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Letter No. 66: Immigration reform now!

Felicia Persaud | 2/20/2014, 11:17 a.m.
Felicia Persaud

Dear Mr. President,

As I sit here writing this 66th letter to you, the question on my mind is, what should be the next strategy now that House Speaker John Boehner has chosen short-term political gain over immigration reform?

The reality is that with each passing month, the desperation of 11 million-plus migrants, anxious for some form of legalization, will become more palpable—so much so that they are likely to look to any means necessary to get a driver’s license, a Social Security card, a work permit and, of course, the much coveted green card.

This includes falling prey to unscrupulous immigration attorneys, consular corps, U.S. citizens looking to make a buck, employers and even pastors—just about anyone who throws out the bone of a promise of getting them their “papers.”

Every day this is happening—even though we may hear about it less and less, because many of these immigrants have chosen to stay below the radar. I’m not sure if even the National Security Agency can find them!

There are pastors in churches who have created a scam out of “sponsoring” temporary religious workers through the R visa—all for cash, of course. Then there are attorneys who promise to find a way in the system because of their connections to certain immigration workers who can help approve applications that are a long shot. Again, for a few thousand dollars!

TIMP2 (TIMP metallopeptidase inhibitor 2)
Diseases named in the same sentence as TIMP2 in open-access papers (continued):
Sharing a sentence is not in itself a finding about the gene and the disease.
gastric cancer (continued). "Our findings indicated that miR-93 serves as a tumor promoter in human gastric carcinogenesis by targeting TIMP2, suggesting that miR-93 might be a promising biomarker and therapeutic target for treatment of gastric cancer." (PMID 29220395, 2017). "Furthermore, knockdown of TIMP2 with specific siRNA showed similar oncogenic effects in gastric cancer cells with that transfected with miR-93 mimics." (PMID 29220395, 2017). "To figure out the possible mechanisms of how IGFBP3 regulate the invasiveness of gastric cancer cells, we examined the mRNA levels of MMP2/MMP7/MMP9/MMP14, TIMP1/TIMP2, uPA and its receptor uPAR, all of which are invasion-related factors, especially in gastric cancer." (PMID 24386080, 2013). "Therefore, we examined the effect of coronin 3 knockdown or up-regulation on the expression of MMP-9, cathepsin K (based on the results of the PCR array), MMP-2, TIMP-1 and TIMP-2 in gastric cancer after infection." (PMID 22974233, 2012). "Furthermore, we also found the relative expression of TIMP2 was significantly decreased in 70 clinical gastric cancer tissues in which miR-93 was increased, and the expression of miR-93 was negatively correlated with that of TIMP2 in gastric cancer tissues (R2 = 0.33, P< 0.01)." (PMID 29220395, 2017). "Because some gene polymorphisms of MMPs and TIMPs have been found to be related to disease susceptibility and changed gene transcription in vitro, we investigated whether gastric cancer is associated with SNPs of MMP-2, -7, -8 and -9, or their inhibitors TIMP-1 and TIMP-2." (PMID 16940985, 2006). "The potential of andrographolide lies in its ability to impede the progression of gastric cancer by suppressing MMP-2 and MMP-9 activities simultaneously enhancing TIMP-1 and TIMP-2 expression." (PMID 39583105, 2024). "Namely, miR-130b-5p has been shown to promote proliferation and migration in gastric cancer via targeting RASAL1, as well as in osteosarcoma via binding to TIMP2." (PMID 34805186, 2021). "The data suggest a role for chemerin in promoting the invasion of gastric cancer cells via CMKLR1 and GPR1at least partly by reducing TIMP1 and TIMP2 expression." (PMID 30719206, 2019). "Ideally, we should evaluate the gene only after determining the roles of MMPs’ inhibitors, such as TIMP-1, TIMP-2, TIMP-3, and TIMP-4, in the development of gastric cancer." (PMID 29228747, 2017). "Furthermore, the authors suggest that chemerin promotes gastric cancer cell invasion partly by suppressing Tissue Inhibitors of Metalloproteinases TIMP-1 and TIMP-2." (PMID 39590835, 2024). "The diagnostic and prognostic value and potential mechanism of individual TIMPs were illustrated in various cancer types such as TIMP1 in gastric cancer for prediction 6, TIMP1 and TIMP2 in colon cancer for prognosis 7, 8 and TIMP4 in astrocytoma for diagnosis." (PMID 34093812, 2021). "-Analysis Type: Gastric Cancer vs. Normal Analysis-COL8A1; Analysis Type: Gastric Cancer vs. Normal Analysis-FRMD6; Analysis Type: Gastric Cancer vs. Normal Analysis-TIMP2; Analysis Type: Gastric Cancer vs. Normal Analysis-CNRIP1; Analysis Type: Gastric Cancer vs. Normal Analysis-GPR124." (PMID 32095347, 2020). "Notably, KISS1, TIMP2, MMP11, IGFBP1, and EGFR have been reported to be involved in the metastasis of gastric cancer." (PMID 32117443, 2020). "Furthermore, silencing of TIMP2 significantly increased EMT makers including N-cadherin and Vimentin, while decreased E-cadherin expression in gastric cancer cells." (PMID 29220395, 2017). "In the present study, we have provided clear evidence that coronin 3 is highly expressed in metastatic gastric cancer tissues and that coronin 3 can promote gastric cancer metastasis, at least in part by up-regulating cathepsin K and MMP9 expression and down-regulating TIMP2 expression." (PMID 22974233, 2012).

And of course, there are the U.S. citizens who will marry a non-immigrant and get them their green card for sometimes $10,000-$15,000.

Is this the sort of society you are willing to let the Republicans continue to foster even as they gripe falsely about the inability to uphold the “law”? As my grandmother always said: “The stricter the government, the wiser the population.” This statement will continue to ring through in the underground society where undocumented immigrants will find a way to survive because they are not going to self-deport.

No, no, they have been here for many years already—many for over a decade—and they are not going anywhere. So either you deport them all—and we all know the U.S. government can ill afford to—or you find a way around the many laws on the book to make a way for them that will shut down the underground economy that is sure to boom more.

Or maybe Sen. Charles E. Schumer, finally makes sense after he made his stupendously stupid comments about delaying reform until after you leave office. This week, the senator saved face in my book after suggesting a legislative maneuver known as a discharge petition.

This measure, according to Schumer, would allow supporters of overhauling the nation’s immigration laws to circumvent the Republican majority in the House by bringing the measure directly to the House floor, bypassing the regular committee process.

As The New York Times pointed out, this is a “rarely successful tactic, though it was used in 2002 to eventually win passage of a major campaign finance law.” Of course, Michael Steel, a spokesman for Boehner, was quick to shoot it down, saying it has “zero chance of success.” What else is new?

But I believe the senator is on to something. Maybe it’s time you use your phone to make a few calls, especially to the Republicans who have expressed concern about the safety of their seats because of the shift in their voting constituents—those like Rep. Jeff Denham, who are at risk of being voted out in California this September by an angry Latino voting populace that has promised retribution for Republicans in purple states and those in districts with a huge immigrant voting bloc.

Enough with the statements that you have offered a set of principles for an immigration overhaul and you remain hopeful that Congress would act soon on legislation meeting those principles. We know that’s not going to happen—it’s as clear-cut as that. So why not try harder to fulfill your promise to immigrants by any means necessary?

Respectfully,

Felicia Persaud

The writer is CMO of Hard Beat Communications, which owns the brands News Americas Now, CaribPR Wire and Invest Caribbean Now.